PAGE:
One of the brightest stars is all set to disappear today in ‘once-in-a-lifetime’ event

Rare event would be opportunity to gain new knowledge about one of universe’s brightest stars

Vishwam Sankaran
Monday 11 December 2023 08:37

Related video: 2,000 Years Ago Red Supergiant Betelgeuse Was a Different Color Entirely

Betelgeuse, one of the brightest stars visible from Earth, is expected to briefly disappear on Monday in a historic “once-in-a-lifetime” event, astronomers say.

Skywatchers living in a narrow part of southern Europe and across the Atlantic Ocean into the Bahamas, southern Florida and part of Mexico can see Betelgeuse grow fainter and almost disappear for about 7 to 12 seconds as asteroid Leona passes in front of the famous star.

While the asteroid will block some of the brightest light from the star, it is expected to still leave some to filter through to appear to Earth-based observatories.

Betelgeuse – the 10th brightest star in the sky – has drawn attention in recent years for its fluctuating brightness, sparking concerns that it could be on the brink of explosion.

While later observations revealed that the star is much further from such an end, scientists are still trying to estimate the actual size and other features of Betelgeuse.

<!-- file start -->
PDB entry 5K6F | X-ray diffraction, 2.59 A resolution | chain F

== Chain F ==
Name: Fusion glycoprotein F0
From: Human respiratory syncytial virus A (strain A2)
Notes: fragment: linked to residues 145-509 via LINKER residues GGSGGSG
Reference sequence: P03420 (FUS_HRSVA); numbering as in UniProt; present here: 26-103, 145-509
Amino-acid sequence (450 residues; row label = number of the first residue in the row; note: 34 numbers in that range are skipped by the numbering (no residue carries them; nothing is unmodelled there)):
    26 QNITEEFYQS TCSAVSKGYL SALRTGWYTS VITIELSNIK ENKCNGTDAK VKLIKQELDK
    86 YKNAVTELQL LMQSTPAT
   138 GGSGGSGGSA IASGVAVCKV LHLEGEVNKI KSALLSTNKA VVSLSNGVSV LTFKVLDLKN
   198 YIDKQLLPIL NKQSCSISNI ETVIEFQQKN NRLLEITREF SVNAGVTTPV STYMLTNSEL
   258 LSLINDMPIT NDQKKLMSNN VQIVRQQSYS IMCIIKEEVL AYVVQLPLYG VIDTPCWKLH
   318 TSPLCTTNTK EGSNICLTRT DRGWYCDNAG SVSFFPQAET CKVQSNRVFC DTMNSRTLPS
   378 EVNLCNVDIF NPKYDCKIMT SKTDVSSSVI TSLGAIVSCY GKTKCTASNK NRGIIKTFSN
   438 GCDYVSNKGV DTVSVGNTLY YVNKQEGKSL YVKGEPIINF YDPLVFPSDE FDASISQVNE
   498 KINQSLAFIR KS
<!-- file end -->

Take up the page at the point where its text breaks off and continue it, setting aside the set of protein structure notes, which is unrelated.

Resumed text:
The passing of an asteroid in front of a star of this size is very rare visible from Earth only every few decades, researchers say.

Preparations are underway in parts of Europe, including in Italy and Spain to observe this stellar event.

Experts say the rare event would be an opportunity to gain new knowledge about the asteroid and Betelgeuse, such as its size and how charged gas moves around the dying star.

If the weather is favourable on the day, astronomers hope to image the surface of the star and better understand if and how it launches wind into its stellar environment.

Observations will also help determine the size and shape of the asteroid and better understand Betelgeuse’s strangely large convective cells that causes the star to brighten and darken for months at a time.

Studying this may also unravel how material launched from such giant stars end up forming new planets.

The campaign in Italy is led by AstroCampania ETS- l’astronomia amatoriale in Campania, and by Carles Schnabel from the International Occulation Timing Association (Iota) in Spain.

In Cordoba, Spain, the mid-point of the event is expected to be at about 1:15:45 am UTC (2:15:45 am local time) on 12 December, while in Florida, US, the event will peak at about 8:24:54 pm local time on 11 December.

As Betelgeuse is already one of the brightest stars in the sky, observers need only modest equipment to observe the asteroid’s passing, experts say.

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